Nearly 120,000 people from various districts in Yemen’s northern province of Saada fled their homes to safer areas on the border with Saudi Arabia as renewed clashes between the army and Houthi rebels escalated over the past four days, according to Mohammed Abdussalam, spokesman for the office of rebel leader Abdulmalik al-Houthi.
“Some of these displaced families - from the most war-affected districts, such as Al Salem Saqain, Ghamr, Haidan, Shada, Malahidh, Majaz and Qataber - are now living with host families and others in camps or outdoors,” Abdussalam told IRIN on 16 August.
The government does not comment on numbers displaced in Saada while aid agencies could not confirm the figures either because of their restricted movement.
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“For the time being, we have no accurate data on the number of IDPs [internally displaced persons] as the movement of our teams is restricted to within Saada city because of intermittent clashes,” Rabab Al-Rifai, communication delegate for the International Committee of the Red Cross (ICRC) in Yemen, told IRIN.
“We provided 100 tents to some IDPs in one of the four camps and clean water is supplied on a daily basis in the camps,” she said, adding that access to clean water was the biggest challenge facing IDPs there.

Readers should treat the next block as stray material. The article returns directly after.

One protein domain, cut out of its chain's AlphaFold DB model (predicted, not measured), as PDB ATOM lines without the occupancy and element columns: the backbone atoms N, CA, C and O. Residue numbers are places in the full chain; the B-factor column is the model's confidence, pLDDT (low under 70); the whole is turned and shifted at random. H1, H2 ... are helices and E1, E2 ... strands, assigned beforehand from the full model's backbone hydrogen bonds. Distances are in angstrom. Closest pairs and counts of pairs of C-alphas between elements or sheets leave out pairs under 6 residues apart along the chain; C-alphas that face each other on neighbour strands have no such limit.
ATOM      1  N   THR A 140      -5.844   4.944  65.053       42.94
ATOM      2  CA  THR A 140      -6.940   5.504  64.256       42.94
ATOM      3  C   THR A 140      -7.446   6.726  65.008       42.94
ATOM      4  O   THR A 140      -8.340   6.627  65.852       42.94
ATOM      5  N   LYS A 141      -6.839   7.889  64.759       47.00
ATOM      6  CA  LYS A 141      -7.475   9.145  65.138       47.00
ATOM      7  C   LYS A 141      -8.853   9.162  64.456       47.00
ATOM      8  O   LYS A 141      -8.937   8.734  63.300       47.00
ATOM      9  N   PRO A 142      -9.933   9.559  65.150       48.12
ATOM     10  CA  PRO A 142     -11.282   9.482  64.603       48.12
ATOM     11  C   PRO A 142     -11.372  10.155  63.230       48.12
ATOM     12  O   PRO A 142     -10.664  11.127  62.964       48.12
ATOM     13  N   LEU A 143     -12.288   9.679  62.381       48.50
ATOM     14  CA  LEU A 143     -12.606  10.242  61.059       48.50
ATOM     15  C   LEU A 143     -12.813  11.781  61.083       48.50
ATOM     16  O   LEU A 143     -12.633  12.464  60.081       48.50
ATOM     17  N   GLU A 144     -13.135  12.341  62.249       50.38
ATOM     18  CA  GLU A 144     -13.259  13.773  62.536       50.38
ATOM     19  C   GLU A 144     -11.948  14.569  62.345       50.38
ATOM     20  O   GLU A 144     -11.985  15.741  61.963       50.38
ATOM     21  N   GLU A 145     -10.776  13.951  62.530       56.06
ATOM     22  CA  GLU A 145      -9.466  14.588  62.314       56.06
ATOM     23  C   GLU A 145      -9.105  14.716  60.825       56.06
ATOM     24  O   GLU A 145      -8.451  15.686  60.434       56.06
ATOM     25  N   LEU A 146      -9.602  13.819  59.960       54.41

Al-Rifai said that over the past three months, around 7,600 IDPs in camps had been registered with ICRC and another 4,000 living with host families.
Aid workers kidnapped, restricted
Over the past five days, a number of international humanitarian organizations - including ICRC, the UN Food & Agricultural Organization, the UN Refugee Agency (UNHCR) and Medicines Sans Frontiers - sent teams to the restive province but worsening security there has limited their effectiveness, Mohammed Abdullah, a Saada councilor, said.
On 14 August, 15 Yemeni Red Crescent Society (YRCS) aid workers, including doctors and nurses, were kidnapped by rebels from IDP camps in the province, according to Saada Governor Hassan Manaa, as quoted by the Yemen news agency Saba.
Manaa said local authorities were doing their best to facilitate aid agencies’ access to the displaced.
On 12 August, the government and the UN Development Programme (UNDP) discussed ways to provide more effective humanitarian aid for IDPs. Yemeni Foreign Minister Abu Bakr al-Qirbi and UNDP Resident Representative Pratibha Mehta talked about the future role of UN-affiliated humanitarian organizations in helping displaced families.
|A map of Yemen highlighting Saada Governorate|
But the fighting has shown no signs of letting up. The government offered the rebels a ceasefire on 13 August on condition that they withdrew from conflict areas, removed their checkpoints and returned kidnapped foreigners, among other issues. The rebels rejected the offer and denied holding any kidnapped civilians.
On 14 August, 15 civilians were killed in military airstrikes on Haidan Market in Saada, according to a local councilor from Amran who spoke to IRIN on condition of anonymity. On the same day he said five Yemeni soldiers were killed and dozens other injured in clashes in the Harf Sifyan District of neighbouring Amran Province, some 100km north of the capital Sanaa.
Another official, also declining to give his name, said 20 Houthi fighters were killed in army airstrikes on Haidan, Dhahian, Matrah and Al-Mahadhir districts.
The ‘sixth war’ between the Yemeni army and Shia Houthi rebels broke out on 12 August after a year-old truce collapsed. The government accuses the rebels of wanting to impose a strict Islamic rule that was prevalent in Yemen until the 1960s while the rebels say they are defending their people against government oppression.